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An Evidence-based Approach to Developing a Management Strategy for Medical Contingencies on the Lunar Surface: The NASA/Haughton-Mars Project (HMP) 2006 Lunar Medical Contingency Simulation at Devon IslandThe lunar architecture for future sortie and outpost missions will require humans to serve on the lunar surface considerably longer than the Apollo moon missions. Although the Apollo crewmembers sustained few injuries during their brief lunar surface activity, injuries did occur and are a concern for the longer lunar stays. Interestingly, lunar medical contingency plans were not developed during Apollo. In order to develop an evidence-base for handling a medical contingency on the lunar surface, a simulation using the moon-Mars analog environment at Devon Island, Nunavut, high Canadian Arctic was conducted. Objectives of this study included developing an effective management strategy for dealing with an incapacitated crewmember on the lunar surface, establishing audio/visual and biomedical data connectivity to multiple centers, testing rescue/extraction hardware and procedures, and evaluating in suit increased oxygen consumption. Methods: A review of the Apollo lunar surface activities and personal communications with Apollo lunar crewmembers provided the knowledge base of plausible scenarios that could potentially injure an astronaut during a lunar extravehicular activity (EVA). Objectives were established to demonstrate stabilization and transfer of an injured crewmember and communication with ground controllers at multiple mission control centers. Results: The project objectives were successfully achieved during the simulation. Among these objectives were extraction from a sloped terrain by a two-member crew in a 1 g analog environment, establishing real-time communication to multiple centers, providing biomedical data to flight controllers and crewmembers, and establishing a medical diagnosis and treatment plan from a remote site. Discussion: The simulation provided evidence for the types of equipment and methods for performing extraction of an injured crewmember from a sloped terrain. Additionally, the necessary communications infrastructure to connect multiple centers worldwide was established from a remote site. The surface crewmembers were confronted with a number of unexpected scenarios including environmental, communications, EVA suit, and navigation challenges during the course of the simulation which provided insight into the challenges of carrying out a medical contingency in an austere environment. The knowledge gained from completing the objectives will be incorporated into the exploration medical requirements involving an incapacitated astronaut on the lunar surface.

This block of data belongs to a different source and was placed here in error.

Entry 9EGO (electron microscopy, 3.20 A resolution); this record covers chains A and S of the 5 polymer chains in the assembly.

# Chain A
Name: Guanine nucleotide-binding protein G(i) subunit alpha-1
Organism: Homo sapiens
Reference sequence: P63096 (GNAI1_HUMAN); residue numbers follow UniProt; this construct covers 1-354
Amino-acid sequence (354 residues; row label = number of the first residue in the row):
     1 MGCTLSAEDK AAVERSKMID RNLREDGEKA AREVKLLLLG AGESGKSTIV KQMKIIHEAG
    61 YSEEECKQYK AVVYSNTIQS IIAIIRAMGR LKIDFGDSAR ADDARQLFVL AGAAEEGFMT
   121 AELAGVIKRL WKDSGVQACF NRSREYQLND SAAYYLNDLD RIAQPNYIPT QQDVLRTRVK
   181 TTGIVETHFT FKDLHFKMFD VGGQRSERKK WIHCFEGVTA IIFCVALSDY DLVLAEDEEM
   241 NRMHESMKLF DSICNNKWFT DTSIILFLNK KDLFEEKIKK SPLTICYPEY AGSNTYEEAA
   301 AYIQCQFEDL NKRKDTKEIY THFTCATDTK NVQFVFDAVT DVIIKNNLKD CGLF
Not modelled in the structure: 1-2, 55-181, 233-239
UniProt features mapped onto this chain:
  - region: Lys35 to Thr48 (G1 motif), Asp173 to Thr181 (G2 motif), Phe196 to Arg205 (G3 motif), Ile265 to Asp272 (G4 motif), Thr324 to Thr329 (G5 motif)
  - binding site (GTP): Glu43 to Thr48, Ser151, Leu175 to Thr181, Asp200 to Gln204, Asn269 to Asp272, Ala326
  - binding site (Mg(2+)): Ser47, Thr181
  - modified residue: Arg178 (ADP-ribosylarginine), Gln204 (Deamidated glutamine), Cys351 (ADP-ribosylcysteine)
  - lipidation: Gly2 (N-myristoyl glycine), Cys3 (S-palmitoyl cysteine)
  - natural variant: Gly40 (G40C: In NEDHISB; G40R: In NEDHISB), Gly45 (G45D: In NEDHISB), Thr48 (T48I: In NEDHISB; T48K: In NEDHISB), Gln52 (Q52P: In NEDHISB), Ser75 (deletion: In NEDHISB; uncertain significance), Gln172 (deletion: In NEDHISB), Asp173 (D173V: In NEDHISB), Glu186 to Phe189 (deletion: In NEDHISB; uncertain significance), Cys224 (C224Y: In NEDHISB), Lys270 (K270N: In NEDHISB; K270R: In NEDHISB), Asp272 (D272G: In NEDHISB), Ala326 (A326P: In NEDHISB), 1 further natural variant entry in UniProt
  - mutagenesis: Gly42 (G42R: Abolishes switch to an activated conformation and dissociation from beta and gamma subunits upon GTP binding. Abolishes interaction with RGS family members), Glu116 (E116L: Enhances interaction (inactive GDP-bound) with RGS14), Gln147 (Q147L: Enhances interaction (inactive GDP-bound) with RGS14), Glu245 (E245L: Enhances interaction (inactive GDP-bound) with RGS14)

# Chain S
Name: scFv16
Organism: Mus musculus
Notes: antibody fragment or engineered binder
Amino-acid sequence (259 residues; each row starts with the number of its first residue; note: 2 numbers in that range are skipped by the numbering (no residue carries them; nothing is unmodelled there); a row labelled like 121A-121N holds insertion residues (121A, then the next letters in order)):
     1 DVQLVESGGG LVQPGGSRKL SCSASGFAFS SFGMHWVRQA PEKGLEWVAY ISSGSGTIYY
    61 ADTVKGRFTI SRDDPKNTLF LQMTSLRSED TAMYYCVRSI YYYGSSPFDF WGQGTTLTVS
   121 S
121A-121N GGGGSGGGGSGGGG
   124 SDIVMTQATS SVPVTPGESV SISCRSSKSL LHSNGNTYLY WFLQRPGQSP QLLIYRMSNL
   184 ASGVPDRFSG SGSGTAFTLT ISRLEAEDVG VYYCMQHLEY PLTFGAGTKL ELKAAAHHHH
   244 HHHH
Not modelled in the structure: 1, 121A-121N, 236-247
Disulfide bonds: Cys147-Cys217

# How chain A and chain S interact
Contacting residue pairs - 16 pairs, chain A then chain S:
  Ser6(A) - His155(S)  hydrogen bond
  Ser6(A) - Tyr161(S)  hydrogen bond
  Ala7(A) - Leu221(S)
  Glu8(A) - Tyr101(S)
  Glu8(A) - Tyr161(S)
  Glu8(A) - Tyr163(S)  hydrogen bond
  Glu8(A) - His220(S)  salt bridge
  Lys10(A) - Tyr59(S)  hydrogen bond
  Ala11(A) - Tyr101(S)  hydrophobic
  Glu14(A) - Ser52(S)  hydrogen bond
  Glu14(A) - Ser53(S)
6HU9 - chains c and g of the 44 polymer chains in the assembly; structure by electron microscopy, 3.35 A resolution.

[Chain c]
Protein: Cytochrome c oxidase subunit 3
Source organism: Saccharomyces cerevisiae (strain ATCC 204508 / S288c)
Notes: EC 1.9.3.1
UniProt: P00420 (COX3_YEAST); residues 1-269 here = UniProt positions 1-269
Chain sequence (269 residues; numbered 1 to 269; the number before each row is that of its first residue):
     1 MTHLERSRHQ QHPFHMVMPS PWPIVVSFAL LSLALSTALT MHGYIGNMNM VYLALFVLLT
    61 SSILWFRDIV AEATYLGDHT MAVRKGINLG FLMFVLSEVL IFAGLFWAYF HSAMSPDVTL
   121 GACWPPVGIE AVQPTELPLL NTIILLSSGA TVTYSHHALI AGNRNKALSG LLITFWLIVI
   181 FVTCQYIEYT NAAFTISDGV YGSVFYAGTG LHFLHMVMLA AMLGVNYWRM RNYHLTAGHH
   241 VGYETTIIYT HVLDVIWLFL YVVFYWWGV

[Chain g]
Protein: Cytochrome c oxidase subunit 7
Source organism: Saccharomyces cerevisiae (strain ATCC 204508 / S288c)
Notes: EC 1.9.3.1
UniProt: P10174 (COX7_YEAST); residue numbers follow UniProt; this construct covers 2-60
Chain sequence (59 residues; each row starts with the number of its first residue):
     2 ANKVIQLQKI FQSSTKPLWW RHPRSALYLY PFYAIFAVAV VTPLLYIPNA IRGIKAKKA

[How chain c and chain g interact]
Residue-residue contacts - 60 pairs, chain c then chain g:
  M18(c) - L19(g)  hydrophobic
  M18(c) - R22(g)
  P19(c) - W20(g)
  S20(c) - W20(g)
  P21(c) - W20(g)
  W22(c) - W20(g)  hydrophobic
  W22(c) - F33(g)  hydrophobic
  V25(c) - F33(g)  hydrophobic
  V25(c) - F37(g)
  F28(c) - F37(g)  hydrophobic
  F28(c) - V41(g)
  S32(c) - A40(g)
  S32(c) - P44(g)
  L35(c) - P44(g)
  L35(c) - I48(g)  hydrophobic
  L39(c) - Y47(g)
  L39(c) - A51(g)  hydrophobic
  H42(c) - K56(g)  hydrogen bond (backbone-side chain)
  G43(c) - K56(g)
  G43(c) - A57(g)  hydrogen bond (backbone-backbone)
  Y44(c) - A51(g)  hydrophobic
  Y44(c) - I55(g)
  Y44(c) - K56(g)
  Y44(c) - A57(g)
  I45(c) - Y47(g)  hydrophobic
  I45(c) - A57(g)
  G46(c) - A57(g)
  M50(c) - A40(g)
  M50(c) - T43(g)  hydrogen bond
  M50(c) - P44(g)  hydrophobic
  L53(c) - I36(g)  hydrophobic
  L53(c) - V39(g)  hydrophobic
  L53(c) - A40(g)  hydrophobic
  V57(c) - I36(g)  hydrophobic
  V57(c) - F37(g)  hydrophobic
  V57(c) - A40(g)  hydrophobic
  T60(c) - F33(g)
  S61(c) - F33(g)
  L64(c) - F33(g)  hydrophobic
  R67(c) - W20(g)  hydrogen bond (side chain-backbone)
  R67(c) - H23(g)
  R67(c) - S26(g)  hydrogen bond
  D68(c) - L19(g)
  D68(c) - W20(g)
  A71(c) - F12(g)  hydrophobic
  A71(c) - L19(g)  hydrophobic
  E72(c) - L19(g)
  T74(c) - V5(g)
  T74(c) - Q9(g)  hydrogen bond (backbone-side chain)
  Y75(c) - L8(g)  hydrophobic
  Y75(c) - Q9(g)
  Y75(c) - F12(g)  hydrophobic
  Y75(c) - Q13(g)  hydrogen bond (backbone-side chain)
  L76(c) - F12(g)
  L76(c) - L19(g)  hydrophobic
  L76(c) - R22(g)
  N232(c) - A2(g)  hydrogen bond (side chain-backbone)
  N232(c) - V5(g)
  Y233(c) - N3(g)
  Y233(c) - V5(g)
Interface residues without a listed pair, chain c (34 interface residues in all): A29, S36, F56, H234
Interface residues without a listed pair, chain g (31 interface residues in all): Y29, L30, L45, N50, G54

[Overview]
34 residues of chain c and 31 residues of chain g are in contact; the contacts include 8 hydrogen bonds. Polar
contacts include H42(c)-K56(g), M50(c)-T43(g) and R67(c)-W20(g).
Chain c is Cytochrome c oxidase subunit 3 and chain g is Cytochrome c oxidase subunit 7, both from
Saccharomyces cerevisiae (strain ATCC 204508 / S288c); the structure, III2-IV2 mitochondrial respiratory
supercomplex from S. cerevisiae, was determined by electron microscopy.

Document ID
Document Type
Conference Paper
Scheuring, R. A. (Texas Univ. Galveston, TX, United States)
Jones, J. A. (NASA Johnson Space Center Houston, TX, United States)
Lee, P. (Mars Inst. Vancouver, BC,Canada)
Comtois, J. M. (Canadian Space Agency Montreal, Quebec, Canada)
Chappell, S. (Rocky Mountain Rescue Group, Inc. Boulder, CO, United States)
Rafiq, A. (Virginia Commonwealth Univ. Richmond, VA, United States)
Braham, S. (Simon Fraser Univ. Burnaby, British Columbia, Canada)
Hodgson, E. (Hamilton-Sundstrand Space, Land and Sea Windsor Locks, CT, United States)
Sullivan, P. (Canadian Space Agency Montreal, Quebec, Canada)
Wilkinson, N. (Mars Inst. Vancouver, BC,Canada)
Bach, D. (Wyle Labs., Inc. Houston, TX, United States)
Torney, S. (NASA Johnson Space Center Houston, TX, United States)
Date Acquired
August 23, 2013
Publication Date
May 20, 2007
Subject Category
Aerospace Medicine
Meeting Information
Humans in Space: 2007(Beijing)
Distribution Limits